Around 1908 Walter H. Merton of Frankfurt, son of the German entrepreneur and philanthropist Wilhelm R. Merton, one of the founders of the University of Frankfurt, bought the instrument from Becker. The new owner presented the cello to his bride, Christine Henriette van Toulon van der Koog (1887–1944), a Dutch cellist and student of Becker. Around 1934, in view of the dramatic political changes that were taking place in Germany, the instrument was sold to the New York dealer Emil Herrmann, who took it back with him to the US. Two members of the Merton family who had emigrated to the US were struggling financially at the time and the proceeds from the sale were therefore ‘most welcome’. This expression was italianized by Herrmann and the cello thus received its curious name ‘Ben Venuto’.

Christine Merton, cellist

Christine Merton, who was given the ‘Pawle’ as a bride in the early 20th century. Photo courtesy Juan von Haselberg

Herrmann sold the instrument in 1937 to Caroline Fesler (c. 1878–1960) of Indianapolis for $42,000. At first Fesler, who was fond of classical music and became patron of the Indianapolis Symphony Orchestra and founder and vice president of the Ensemble Music Society, lent the instrument to the cellist Marie Roemat-Rosanoff (1896–1967) of the New York Musical Art Quartet, and it was Roemat-Rosanoff who played it at the Stradivari Memorial Concert at Carnegie Hall that same year. Later on Fesler agreed to part with the ‘Pawle’ and sold it to the cellist, who played it for the rest of her life. In 1975 the cellist Paul Olefsky (1926–2013), an emeritus professor at the University of Texas at Austin, purchased the cello from the heirs of Roemat-Rosanoff, and he then auctioned it ten years later at Sotheby’s in London in November 1985. The instrument was not sold but shortly after it became part of the notable collection of the American Bernard Goldblatt.

In 1990 the cello became part of the Chi Mei Cultural Foundation of Taiwan via the dealers Bein & Fushi. It is now exhibited in the Chimei Museum and has been occasionally lent to musicians for concerts.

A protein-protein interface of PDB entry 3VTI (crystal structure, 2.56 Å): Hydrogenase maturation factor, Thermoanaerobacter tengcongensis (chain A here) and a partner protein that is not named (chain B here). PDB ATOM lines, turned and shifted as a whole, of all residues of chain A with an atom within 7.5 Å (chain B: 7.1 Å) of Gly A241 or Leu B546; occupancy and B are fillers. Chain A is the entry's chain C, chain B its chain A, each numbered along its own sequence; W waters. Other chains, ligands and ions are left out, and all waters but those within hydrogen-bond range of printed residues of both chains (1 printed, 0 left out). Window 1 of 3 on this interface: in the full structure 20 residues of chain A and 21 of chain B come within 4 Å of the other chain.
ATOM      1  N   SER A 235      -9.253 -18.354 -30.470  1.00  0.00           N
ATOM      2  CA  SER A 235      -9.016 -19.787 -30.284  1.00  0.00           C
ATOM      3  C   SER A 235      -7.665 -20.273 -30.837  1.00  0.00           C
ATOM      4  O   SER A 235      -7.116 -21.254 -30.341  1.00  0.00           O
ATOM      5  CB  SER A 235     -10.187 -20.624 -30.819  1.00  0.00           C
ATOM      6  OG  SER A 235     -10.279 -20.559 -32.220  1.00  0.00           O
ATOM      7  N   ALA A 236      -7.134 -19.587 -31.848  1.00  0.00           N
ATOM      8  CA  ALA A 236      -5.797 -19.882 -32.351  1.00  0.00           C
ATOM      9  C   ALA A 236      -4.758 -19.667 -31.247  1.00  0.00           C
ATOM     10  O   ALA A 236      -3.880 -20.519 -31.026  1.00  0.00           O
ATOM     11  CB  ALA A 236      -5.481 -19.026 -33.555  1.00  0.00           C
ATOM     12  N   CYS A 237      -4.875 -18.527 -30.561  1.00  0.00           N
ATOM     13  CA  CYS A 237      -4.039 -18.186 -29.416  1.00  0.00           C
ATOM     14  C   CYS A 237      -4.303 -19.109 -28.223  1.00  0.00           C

The ‘Pawle’ has taken part in several exhibitions, including the South Kensington Loan Exhibition of 1872, when it was described in the catalog as a ‘magnificent specimen’. [12] In 2008 it was in Montpellier, France, [13] and afterwards in Cremona for the 1730–1750 nell’Olimpo della Liuteria. [14] The cello is featured in the brochure for the Stradivari Memorial Concert [15] as well as books by Ernest N. Doring, [16] Herbert K. Goodkind, [17] and the catalog of the Chi Mei Foundation. [18]

Thanks to Juan von Haselberg, Roberto Regazzi and Alessandro Bardelli for assistance with source materials. Photographs of the cello courtesy of the ChiMei Museum.

Alessandra Barabaschi is an Italian art historian and has authored several books including the four-volume ‘Antonius Stradivarius’.


[1] Hill, W.H.; Hill, A.F.; Hill, A.E., Antonio Stradivari. His Life and Work (1644–1737), W.E. Hill & Sons, London, 1902, reprint 1963, Dover, New York, p. 142.
[2] Sacconi, Simone F., I ‘Segreti’ di Stradivari, Libreria del Convegno, Cremona, 1972, English edition, reprint 2000, p. 31. NB The original document spells ‘piccola’ with one ‘c’, which appears to have been a Stradivari error.
[3] Biddulph, Peter; Chaudière, Frédéric, catalogue Antonio Stradivari, Musée Fabre/Actes Sud, Montpelier, July 2008, p. 84.
[4] Reuning, Christopher, Cremona 1730–1750 nell’Olimpo della Liuteria, Consorzio Liutai A. Stradivari, Cremona, 2008, p. 76.
[5] Sacconi, S.F., op. cit., p. 31.
[6] Manfredini, Cinzia; Carlson, Bruce, I violoncelli di Antonio Stradivari, Consorzio Liutai Antonio Stradivari, Cremona, 2004, p. 87.
[7] Mosconi, Andrea; Torresani, Carlo, Il Museo Stradivariano di Cremona, Cremonabooks, Cremona, 2001, p. 90.
[8] Brochure of the Stradivarius Memorial Concert, The Stradivarius Memorial Association, New York, 20 December 1937, p. 34.
[9] Herrmann, Emil, Certificate, New York, June 10, 1937; Bein & Fushi, Certificate, Chicago 1991.
[10] Chiesa, Carlo; Rosengard, Duane, The Stradivari Legacy, P. Biddulph, London, 1998
[11] Hills, op. cit., p. 144.
[12] Engel, Carl, A Descriptive Catalogue Of The Musical Instruments In The South Kensington Museum, London, 1874, reprint 2009, p. 364.
[13] Biddulph, P.; Chaudière, F., catalogue Antonio Stradivari, op. cit.
[14] Reuning, C., Cremona 1730–1750, op. cit.
[15] Brochure of the Stradivarius Memorial Concert, op. cit.
[16] Doring, Ernest N., How Many Strads?, Bein & Fushi, Chicago, 1945, reprint 1999, p. 299.
[17] Goodkind, Herbert K., Violin Iconography of Antonio Stradivari, Larchmont, New York, 1972, p. 631.
[18] Chen, Jen-wu, The Chi-Mei Collection of Fine Violins, Chi-Mei Culture Foundation, Taiwan, 1997, p. 46.